GOOD food is more than just macronutrients and flavours. It is something that nourishes our emotional wellbeing and connects us to our identity, our community and to Mother Earth. In these 3 stories from our global Slow Food network, you’ll hear about various aspects of GOOD food and how it brings taste, local culture and social change together.
Sara El Sayed (Egypt)
My name is Sara El Sayed and I’m PhD Student and co-founder of Nawaya, a social enterprise working as a catalyst to transition small scale farmer communities in Egypt into more sustainable ones. I’m Egyptian-Italian so I’m influenced by both cultures in my food. I think that on my plate right now there would be an assortment of lots of fermented things: some lightly fermented cheese, maybe a slice of fermented sourdough pizza and a couple of pickles. So basically a fermented feast!
What is good food for me personally? Well, it’s really important that it’s true to culture and traditions. There is a big movement right now to say that good food has to be vegetarian or has to be vegan and that that’s more sustainable, which is true in many different respects, but good food cannot just be about calories or carbon footprints. For me good food also blends a modern-day understanding with tradition and culture; so the flavors, the stories behind it are really valuable. We need to dig a little bit deeper than just filling our bellies and eating a meal that is nutritionally or sustainably good; there’s more nuances to good food.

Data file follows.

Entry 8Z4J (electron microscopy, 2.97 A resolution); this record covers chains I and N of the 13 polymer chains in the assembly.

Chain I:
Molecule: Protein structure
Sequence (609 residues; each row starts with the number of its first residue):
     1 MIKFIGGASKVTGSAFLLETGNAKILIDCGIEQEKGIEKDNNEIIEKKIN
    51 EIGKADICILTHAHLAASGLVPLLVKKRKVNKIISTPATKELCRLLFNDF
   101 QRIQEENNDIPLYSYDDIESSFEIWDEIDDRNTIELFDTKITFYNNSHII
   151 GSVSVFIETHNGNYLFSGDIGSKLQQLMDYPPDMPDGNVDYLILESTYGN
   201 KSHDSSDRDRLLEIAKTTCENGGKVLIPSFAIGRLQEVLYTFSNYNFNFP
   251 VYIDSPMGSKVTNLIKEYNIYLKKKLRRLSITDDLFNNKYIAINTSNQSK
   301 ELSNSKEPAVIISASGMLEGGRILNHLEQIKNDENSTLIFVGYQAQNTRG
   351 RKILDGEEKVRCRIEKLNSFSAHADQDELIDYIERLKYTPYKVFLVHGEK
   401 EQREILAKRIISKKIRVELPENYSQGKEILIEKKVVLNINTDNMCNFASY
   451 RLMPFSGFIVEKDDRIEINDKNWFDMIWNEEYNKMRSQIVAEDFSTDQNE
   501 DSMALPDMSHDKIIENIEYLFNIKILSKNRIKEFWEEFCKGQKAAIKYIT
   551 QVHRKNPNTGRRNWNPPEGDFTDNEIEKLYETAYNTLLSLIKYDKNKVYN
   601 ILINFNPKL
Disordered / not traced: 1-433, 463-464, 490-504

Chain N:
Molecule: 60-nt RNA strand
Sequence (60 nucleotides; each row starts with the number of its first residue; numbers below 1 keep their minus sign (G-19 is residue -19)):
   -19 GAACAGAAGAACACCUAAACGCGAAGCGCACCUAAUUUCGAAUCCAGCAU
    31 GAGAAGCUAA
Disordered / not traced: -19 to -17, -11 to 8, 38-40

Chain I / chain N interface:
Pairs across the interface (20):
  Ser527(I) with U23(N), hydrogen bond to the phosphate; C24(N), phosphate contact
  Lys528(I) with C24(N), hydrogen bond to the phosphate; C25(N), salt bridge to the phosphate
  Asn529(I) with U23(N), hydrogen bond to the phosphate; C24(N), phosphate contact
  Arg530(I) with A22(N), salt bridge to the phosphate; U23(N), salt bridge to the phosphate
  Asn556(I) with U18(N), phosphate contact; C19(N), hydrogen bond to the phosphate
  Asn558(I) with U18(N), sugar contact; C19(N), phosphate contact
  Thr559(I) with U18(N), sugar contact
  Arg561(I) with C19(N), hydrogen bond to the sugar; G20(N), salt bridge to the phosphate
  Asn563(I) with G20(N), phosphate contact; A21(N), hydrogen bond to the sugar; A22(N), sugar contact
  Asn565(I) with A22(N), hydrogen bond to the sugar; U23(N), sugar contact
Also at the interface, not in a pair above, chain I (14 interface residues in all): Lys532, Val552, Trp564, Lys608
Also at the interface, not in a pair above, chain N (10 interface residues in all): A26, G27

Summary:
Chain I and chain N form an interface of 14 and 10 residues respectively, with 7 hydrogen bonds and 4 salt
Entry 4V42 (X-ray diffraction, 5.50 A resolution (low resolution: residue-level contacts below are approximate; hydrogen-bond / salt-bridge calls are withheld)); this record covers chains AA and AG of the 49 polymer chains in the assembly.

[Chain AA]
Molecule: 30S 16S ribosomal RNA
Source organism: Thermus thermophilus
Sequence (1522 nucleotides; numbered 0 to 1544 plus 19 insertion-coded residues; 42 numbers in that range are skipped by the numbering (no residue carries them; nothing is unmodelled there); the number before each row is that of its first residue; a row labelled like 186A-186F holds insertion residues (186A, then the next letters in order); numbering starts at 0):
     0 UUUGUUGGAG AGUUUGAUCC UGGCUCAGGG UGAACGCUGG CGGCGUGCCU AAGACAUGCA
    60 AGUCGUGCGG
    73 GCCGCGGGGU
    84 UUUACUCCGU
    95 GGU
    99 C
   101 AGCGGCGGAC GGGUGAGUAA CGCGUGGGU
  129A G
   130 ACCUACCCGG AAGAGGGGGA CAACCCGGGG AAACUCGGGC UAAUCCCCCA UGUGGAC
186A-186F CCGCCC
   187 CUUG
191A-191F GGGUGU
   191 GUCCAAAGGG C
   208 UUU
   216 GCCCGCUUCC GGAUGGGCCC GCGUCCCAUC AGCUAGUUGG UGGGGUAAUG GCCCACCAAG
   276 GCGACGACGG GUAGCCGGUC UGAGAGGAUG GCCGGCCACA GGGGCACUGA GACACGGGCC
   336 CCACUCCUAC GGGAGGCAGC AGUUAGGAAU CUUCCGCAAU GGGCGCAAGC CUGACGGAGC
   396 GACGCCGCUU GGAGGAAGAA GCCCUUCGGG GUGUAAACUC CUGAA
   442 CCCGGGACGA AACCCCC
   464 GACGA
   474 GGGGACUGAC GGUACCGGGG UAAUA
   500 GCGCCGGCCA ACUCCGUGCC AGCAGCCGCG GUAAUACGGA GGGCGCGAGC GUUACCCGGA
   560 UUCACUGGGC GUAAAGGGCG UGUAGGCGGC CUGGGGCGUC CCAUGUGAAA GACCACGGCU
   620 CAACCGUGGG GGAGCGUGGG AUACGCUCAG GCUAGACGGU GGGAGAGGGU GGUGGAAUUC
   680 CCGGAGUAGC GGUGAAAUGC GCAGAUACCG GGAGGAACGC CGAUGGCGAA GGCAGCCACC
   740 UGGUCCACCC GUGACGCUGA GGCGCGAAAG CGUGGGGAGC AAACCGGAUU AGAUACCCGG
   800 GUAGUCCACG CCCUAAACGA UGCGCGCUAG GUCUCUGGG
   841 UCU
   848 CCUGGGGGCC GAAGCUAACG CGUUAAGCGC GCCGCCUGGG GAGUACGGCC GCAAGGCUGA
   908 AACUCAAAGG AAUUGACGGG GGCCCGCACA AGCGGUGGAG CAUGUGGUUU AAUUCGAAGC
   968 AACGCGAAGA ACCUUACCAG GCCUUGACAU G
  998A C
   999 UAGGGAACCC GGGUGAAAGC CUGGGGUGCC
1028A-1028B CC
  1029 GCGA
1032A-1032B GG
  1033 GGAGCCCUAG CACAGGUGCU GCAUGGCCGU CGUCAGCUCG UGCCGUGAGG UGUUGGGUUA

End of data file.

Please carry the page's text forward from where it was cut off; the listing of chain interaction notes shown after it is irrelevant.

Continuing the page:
In my opinion, small-scale farmers and traditional food producers are key to ensuring we have good food in our world. They have been providing food for a large majority of us for centuries, using traditional technologies that they are usually not given credit for. Polycultures and having mulch on the soil are both simple examples of technologies that create a rich ecosystem and soil structure that will ultimately produce better quality and tastier food, while being more resilient in the face of climate change! We should support these kinds of innovations and use today’s science and technology to better understand all the different traditions that exit, and bring them to center stage.
More about Sara’s work at: